In summary, this chaos theorist still sees more bullish than bearish PRICE and DATA in the immediate term. That’s why the Hedgeye has more longs than shorts (14 longs, 7 shorts) as of this morning’s open. That can, and will, change as PRICE and DATA does.

 

KM

 

Keith R. McCullough

Chief Executive Officer

 

The Grind: What's In My Notebook - The Grind


Chinese Growth: Sequential Slowdown Moderating?

Conclusion: The most recent batch of Chinese economic data supports the recent strength in Chinese equities and concerns that the government may have to induce further tightening to cool inflation. Further analysis shows that China may ultimately prove to be content with the current reading from a policy standpoint, opting to allow yuan appreciation to quell inflation going forward.

 

Position: Long Chinese equities (CAF); Long Chinese yuan (CYB)

 

As we anticipated, the Shanghai Composite has rallied 13.8% off its July 5th low on the strength of now-confirmed re-accelerating economic data. The supportive bullish data points include: 

  • Industrial Production growth re-accelerated sequentially  to +13.9% y/y in August versus +13.4% in July;
  • Retail Sales growth re-accelerated sequentially to +18.4% y/y in August versus +17.9% in July;
  • Money Supply growth re-accelerated sequentially to +19.2% y/y in August versus +17.6% in July;
  • and Loan Growth re-accelerated sequentially to 545.2 billion ($80B) yuan in August versus 532.8 billion yuan in July.

Chinese Growth: Sequential Slowdown Moderating? - China IP Retail Sales

 

Chinese Growth: Sequential Slowdown Moderating? - China Money Supply 

 

While these data points are supportive of a moderation of the broader slowdown within the Chinese economy, they do raise concern about the potential for incremental monetary tightening when taken in context of the latest inflation data.

 

CPI accelerated to +3.5% y/y in August – the highest increase in 22 months and well above the government’s full year target of 3%.  Driven by higher food costs, the 3.5% August gain is 125bps greater than China’s benchmark one-year deposit rate. The negative real interest rate setup is eroding the value of savings deposits as well as forcing some monies into real estate in order to earn a rate of return (investment in real estate development accelerated sequentially to +34.1% y/y in August versus +33% in July).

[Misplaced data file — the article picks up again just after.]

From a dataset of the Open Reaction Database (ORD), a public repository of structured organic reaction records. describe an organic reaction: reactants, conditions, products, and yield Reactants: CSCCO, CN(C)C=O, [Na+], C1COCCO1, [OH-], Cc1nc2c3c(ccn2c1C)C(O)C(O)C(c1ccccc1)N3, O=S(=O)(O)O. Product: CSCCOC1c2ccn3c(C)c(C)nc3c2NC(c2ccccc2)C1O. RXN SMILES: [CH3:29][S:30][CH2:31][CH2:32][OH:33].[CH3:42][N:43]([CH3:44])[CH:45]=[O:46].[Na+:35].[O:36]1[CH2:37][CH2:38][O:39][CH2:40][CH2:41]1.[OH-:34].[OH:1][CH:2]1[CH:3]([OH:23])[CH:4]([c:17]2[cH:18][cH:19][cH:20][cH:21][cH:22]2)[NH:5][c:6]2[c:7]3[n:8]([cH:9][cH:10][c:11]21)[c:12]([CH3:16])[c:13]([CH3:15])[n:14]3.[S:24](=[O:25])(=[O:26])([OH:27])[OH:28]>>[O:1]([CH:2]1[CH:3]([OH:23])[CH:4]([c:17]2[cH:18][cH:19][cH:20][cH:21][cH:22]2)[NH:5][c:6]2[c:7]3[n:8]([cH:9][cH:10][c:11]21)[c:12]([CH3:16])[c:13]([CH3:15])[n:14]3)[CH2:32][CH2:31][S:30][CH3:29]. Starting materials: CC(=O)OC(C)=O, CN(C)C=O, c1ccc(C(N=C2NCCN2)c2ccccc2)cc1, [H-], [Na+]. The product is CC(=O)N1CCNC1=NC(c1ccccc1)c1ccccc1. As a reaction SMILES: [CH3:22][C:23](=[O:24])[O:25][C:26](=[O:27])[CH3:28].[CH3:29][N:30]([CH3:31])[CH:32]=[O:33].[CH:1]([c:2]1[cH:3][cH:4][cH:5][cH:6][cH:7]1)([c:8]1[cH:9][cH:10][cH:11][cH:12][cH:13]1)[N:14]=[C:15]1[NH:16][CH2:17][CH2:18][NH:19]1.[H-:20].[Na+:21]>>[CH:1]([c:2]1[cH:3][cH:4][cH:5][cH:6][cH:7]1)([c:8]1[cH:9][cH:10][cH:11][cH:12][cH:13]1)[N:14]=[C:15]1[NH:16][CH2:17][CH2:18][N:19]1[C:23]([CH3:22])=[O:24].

Chinese Growth: Sequential Slowdown Moderating? - China CPI

 

Chinese property prices, while down sequentially in August on year-over-year basis for the fourth consecutive month (+9.3%), have failed to make headway in the desired direction on a month-over-month basis for the past two months (flat in July and August). This has some investors worried that China could take further steps to cool the property market, including stopping loans to real estate developers, compulsory lowering of home prices, and a ban on third home purchases, according to a report from 21st Century Business Herald dated 9/8.

 

Chinese Growth: Sequential Slowdown Moderating? - China Property

 

Further, the acceleration in CPI, loan growth and the marked acceleration in money supply could suggest one of two things going forward. The first is that China may want to clamp down incrementally on its monetary policy should inflation continue to hover meaningfully above target. CPI, however, has averaged only 2.78% y/y in the year-to-date, so there is some headroom remaining for China to be flexible in its monetary policy going forward. On the flip side, Chinese loan growth at 5.72 trillion yuan YTD has only 1.78 trillon yuan of headroom left, which means loan growth must average 445 billion yuan per month through year-end if China is not to exceed its full year target of 7.5 trillion yuan. To put this in context, loan growth in China hasn’t been less than 500 billion yuan on a monthly basis since December of last year.